Teen brothers write comic books to cover costs of prosthetic arm for another child

Two brothers teamed up on a kindness crusade, creating something out of this world - all to pay it forward. And they got a little more than they bargained for.

Thirteen-year-old Zachary Pamboukas from Maple Valley, Washington has published not one, but two superhero comic books. He co-wrote them with his older brother, Cristo.

The day Zachary received a hard copy of “The Bionic Kid” is one he says he won’t forget.

“I’m just like, speechless,” Zachary said. “It’s in my hands, it’s just like the coolest thing,” he said.

The story stars a regular kid, also named Zachary, born with a limb difference - in this case, with one hand.

“The story is about a kid with a limb difference who deals with a bully and gets a bionic arm and some cool super powers along the way,” Zachary said.

By now, you’ve probably figured out that the bionic kid’s origin story is inspired by reality.

“Were you ever bullied growing up?” KIRO 7′s Deedee Sun asked.

“It was more so just a bunch of kids just asking, ‘What happened to your hand? What happened to your hand?’ And Christo, he would always just stand up for me,” Zachary said.

“On the parental side, it’s a little scary when you’re taking your personal story and putting it out there,” said Niko Pamboukas, Zachary and Christo’s father.

When Zach was in first grade, he got a prosthetic or “bionic arm,” made by “Limbitless Solutions,” a nonprofit organization at the University of Central Florida. The company provides free prosthetics for kids.

Zachary’s parents surprised him at Christmas in 2015 with a box under the tree.

“I’m like, ‘what is this? This is just crazy, it’s like a hand!’” Zachary remembered. It was a Spiderman-themed hand modeled after his favorite superhero.

Zachary says these days, he sees the bionic arm as a tool.

“If I needed to carry multiple grocery bags, I can use that,” Zachary said.

He’s now upgraded to arm number two – and it’s undeniably pretty awesome. Zach was able to pick out the design himself.

“The base part is the Master Chief (Halo) and the colors are Optimus Prime (Transformers) because they’re both great leaders,” Zachary said.

But he says the best part about the 3D-printed arm goes beyond function.

“Instead of asking, ‘What happened to your hand?,’ They ask me, ‘Where did you get that?’ It shifts questions just because of the hand,” he said.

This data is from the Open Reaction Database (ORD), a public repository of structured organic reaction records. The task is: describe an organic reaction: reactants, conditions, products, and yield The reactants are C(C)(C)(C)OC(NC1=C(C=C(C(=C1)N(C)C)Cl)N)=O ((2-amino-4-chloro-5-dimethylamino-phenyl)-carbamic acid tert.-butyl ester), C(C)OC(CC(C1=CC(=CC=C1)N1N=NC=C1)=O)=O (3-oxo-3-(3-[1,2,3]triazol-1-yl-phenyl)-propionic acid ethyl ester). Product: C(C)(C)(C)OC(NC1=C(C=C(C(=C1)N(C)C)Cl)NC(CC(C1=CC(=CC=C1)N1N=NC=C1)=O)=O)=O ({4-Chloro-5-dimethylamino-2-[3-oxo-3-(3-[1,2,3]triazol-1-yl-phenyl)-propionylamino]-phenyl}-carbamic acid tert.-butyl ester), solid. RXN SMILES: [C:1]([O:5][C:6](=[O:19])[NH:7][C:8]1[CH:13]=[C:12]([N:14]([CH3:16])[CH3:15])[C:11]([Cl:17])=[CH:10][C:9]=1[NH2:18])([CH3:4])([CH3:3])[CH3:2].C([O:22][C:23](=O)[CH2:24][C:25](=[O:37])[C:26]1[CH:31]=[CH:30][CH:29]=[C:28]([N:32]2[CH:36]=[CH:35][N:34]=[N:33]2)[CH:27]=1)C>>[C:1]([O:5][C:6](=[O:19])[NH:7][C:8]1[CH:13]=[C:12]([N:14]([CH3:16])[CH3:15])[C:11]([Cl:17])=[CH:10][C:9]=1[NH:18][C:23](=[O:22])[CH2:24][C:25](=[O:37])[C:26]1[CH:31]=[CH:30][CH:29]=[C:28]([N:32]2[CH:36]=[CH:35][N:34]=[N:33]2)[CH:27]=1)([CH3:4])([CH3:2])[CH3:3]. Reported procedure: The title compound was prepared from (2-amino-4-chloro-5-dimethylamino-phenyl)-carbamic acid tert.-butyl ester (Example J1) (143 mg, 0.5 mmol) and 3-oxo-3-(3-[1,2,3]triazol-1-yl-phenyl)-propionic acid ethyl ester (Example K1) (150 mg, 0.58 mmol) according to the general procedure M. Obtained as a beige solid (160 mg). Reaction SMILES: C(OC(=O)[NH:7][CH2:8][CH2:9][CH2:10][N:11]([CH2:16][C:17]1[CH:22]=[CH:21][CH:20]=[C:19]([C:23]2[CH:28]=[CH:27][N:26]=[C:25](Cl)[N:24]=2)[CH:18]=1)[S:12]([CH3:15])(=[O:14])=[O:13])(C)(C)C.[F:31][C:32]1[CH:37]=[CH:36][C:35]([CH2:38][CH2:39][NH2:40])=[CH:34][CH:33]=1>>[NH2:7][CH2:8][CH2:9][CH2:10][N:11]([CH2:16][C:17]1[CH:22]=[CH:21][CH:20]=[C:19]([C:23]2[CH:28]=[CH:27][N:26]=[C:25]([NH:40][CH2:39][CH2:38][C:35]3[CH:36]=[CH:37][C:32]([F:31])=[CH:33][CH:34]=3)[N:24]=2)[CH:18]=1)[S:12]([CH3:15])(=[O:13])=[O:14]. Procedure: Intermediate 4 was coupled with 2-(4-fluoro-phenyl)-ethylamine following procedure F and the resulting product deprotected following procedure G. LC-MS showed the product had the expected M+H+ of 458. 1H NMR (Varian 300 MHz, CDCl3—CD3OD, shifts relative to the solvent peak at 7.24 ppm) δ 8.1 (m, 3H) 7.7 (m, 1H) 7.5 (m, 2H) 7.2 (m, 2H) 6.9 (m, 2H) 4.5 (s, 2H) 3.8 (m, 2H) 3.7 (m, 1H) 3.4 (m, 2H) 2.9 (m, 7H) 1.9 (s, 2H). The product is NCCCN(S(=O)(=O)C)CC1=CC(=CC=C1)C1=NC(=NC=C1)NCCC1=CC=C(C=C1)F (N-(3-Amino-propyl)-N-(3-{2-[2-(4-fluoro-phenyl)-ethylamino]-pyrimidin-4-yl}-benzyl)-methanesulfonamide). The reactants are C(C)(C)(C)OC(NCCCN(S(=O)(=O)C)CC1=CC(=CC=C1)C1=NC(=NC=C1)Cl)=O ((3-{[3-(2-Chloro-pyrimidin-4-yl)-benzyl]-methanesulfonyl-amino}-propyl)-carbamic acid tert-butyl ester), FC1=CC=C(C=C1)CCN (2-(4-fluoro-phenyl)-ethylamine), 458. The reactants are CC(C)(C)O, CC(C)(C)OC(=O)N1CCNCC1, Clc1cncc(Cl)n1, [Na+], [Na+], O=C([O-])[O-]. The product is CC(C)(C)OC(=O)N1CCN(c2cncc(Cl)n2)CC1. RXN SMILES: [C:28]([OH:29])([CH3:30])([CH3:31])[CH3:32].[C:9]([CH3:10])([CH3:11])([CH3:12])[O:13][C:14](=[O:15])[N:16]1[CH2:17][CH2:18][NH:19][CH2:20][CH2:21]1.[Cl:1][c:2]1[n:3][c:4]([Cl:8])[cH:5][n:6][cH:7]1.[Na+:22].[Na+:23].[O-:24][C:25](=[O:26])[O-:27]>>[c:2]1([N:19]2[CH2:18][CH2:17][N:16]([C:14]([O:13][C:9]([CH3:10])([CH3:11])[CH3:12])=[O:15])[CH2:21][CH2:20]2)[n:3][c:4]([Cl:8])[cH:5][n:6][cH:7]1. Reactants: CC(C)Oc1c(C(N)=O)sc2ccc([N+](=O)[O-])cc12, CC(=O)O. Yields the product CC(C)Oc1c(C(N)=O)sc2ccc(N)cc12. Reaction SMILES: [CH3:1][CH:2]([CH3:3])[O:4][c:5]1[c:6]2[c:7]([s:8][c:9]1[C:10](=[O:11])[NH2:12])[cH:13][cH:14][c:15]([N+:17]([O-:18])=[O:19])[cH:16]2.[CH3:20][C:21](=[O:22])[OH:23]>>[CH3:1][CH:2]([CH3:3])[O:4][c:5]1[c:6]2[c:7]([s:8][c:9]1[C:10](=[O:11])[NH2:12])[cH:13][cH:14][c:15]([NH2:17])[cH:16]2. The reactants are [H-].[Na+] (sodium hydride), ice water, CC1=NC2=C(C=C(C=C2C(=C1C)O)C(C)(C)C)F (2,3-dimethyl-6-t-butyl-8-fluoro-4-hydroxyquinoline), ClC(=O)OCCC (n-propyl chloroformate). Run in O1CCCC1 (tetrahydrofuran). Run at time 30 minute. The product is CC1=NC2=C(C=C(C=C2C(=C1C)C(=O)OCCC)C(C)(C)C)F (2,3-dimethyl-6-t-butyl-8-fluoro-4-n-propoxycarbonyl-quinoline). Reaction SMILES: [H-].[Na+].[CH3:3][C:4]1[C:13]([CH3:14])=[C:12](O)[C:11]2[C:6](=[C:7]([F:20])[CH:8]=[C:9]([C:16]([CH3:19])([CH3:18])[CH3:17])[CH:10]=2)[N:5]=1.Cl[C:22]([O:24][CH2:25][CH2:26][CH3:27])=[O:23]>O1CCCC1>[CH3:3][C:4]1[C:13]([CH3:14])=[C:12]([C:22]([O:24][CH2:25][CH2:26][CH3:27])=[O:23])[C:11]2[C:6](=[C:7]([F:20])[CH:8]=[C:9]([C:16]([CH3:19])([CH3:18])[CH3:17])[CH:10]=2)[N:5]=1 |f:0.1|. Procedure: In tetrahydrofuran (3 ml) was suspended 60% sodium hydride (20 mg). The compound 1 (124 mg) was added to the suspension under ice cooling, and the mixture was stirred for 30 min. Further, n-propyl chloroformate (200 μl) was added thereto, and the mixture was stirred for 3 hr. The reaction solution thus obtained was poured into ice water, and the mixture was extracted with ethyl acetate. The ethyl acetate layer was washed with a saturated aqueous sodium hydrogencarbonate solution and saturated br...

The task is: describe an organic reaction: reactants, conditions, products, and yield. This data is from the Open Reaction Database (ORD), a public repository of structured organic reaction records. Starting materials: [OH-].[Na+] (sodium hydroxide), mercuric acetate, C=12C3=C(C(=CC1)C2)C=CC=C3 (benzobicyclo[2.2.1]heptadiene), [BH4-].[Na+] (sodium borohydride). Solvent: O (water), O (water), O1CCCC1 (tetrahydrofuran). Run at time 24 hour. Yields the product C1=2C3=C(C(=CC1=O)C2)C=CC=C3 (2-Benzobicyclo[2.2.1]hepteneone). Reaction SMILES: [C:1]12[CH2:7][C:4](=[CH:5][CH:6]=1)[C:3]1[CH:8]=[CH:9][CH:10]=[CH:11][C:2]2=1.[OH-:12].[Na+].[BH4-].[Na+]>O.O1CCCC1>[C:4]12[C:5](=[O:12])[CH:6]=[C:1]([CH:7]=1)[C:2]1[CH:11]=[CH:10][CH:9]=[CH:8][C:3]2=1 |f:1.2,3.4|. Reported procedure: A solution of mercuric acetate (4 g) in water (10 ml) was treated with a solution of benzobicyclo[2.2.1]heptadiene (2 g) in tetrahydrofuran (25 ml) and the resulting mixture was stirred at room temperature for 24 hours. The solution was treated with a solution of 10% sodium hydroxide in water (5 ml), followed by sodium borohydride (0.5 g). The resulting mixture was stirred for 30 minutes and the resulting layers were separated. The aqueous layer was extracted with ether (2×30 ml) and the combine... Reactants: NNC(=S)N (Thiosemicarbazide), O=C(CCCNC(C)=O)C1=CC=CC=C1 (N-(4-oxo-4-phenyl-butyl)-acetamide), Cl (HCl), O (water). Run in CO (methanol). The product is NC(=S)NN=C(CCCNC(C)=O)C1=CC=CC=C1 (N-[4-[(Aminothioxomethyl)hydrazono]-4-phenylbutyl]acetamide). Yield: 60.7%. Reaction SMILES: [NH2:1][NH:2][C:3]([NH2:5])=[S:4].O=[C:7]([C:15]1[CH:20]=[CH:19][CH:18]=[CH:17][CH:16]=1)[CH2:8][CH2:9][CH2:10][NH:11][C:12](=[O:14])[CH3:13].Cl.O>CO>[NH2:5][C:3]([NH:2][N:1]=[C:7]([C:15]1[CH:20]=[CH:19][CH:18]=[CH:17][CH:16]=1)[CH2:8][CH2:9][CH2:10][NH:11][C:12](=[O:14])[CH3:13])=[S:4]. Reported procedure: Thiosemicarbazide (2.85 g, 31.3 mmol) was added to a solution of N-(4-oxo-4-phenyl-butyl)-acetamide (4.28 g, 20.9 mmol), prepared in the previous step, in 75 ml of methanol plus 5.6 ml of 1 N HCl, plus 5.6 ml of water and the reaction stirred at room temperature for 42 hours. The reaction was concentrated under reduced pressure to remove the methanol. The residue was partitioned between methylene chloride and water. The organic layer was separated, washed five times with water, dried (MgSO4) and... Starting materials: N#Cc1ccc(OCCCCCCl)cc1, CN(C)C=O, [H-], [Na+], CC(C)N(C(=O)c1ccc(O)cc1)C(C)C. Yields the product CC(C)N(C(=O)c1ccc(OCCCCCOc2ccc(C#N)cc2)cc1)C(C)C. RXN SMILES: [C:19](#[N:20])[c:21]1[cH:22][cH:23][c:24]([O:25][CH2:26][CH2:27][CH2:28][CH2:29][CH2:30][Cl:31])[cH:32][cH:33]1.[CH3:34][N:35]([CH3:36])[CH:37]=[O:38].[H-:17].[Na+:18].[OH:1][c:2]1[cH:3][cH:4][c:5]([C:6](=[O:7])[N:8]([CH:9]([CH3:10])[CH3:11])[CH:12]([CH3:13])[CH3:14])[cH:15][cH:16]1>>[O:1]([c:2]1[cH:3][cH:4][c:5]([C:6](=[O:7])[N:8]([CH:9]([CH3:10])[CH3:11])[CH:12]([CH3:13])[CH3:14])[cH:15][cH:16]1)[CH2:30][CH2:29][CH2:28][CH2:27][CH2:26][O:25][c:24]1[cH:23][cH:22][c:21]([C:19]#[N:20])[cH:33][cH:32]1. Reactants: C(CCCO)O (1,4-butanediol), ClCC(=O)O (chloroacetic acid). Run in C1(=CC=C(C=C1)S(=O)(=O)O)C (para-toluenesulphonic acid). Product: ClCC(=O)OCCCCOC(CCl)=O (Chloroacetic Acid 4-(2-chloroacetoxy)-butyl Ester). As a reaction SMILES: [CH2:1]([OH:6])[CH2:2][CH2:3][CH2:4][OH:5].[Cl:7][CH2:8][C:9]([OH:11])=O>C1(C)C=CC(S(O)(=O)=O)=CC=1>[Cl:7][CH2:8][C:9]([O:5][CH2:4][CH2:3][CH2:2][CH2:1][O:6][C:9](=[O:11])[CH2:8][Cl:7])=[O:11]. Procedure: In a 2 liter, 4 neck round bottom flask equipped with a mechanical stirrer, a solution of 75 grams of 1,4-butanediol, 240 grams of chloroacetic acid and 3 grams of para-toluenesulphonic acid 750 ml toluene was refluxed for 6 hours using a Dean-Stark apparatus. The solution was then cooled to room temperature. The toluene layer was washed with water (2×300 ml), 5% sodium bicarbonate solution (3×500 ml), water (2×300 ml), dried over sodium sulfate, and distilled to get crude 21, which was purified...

He and Christo decided they wanted to help another kid get a bionic arm.

“Some people might not be able to get it, so (we) wanted to raise money to help,” Zachary said.

“So we could pay it forward to the next kid,” Christo said.

Then Zach found out how expensive the arms are – about $10,000 per kid.

“Oh my. So me and Christo we were just brainstorming ideas, like should we make the lemonade stand, or get all the money from our piggy bank,” Zachary said.

“Yeah, I didn’t know how it was going to go,” Christo said, laughing.

That’s when they came up with the idea of writing a comic book.

“As a comic fan I was like, ‘alright, that’s really cool,’” said their dad, Niko. “And they just ran with it,” he said.

The whole family is in the comic, even their pup, Beary.

With help from Limblitless Solutions, the Pamboukas family got the comics illustrated and published.

The first issue came out in 2018, when Zach was 10. The second issue was just released in July 2021.

“Some people, if they make a goal, they could or could not do it; and that was the nervous part,” Zachary said.

But as it goes, kindness attracts kindness, and a couple of celebrities got involved.

Actor Michael Rosenbaum from “Smallville” and “Guardians of the Galaxy 2″; and Dominic Sherwood from “Shadow Hunters” and “Modern Family” both helped spread the word about the comic.

“He writes a comic book called ‘The Bionic Kid’ and he’s only 12 years old. And what a sensational young man he is,” said Rosenbaum in a video. Rosenbaum first met the Zach at Megacon in 2019, when Zach had a booth there for The Bionic Kid.

At the end of 2021, the Pamboukas reached their goal, raising $11,000 from donations and comic book sales. A $5,000 donation from Seattle-based company MoxiWorks helped them push past their goal in December.

Zach says that part of it is even cooler than being published.

“I helped get a kid an arm!,” he said.

“Extremely proud,” Niko said.

Two brothers’ idea to deliver an act of kindness is continuing to make a difference all over the world - in 23 countries, no less.

“This is my favorite book, The Bionic Kid. He has one hand like me!” says one kid in a video that the Pamboukas family shared with KIRO 7.

“People who will write in and say ‘Oh my gosh, this is such an amazing story, it really resonated with me.’ I don’t know what to do with that other than just be thankful for it,” Niko said.

By the way, Zachary says his bionic arm does give him some special powers, like a very strong handshake.

But the real power comes from the kid – who has proved that anyone can be a superhero.

You can support Zachary and Christo by getting their comic book at https://thebionickid.com/. All sales go toward helping more kids get prosthetic arms at Limbitless Solutions.

The Pamboukas family doesn’t know yet who the money they raised will help, but Limbitless said it will benefit a child in central Florida.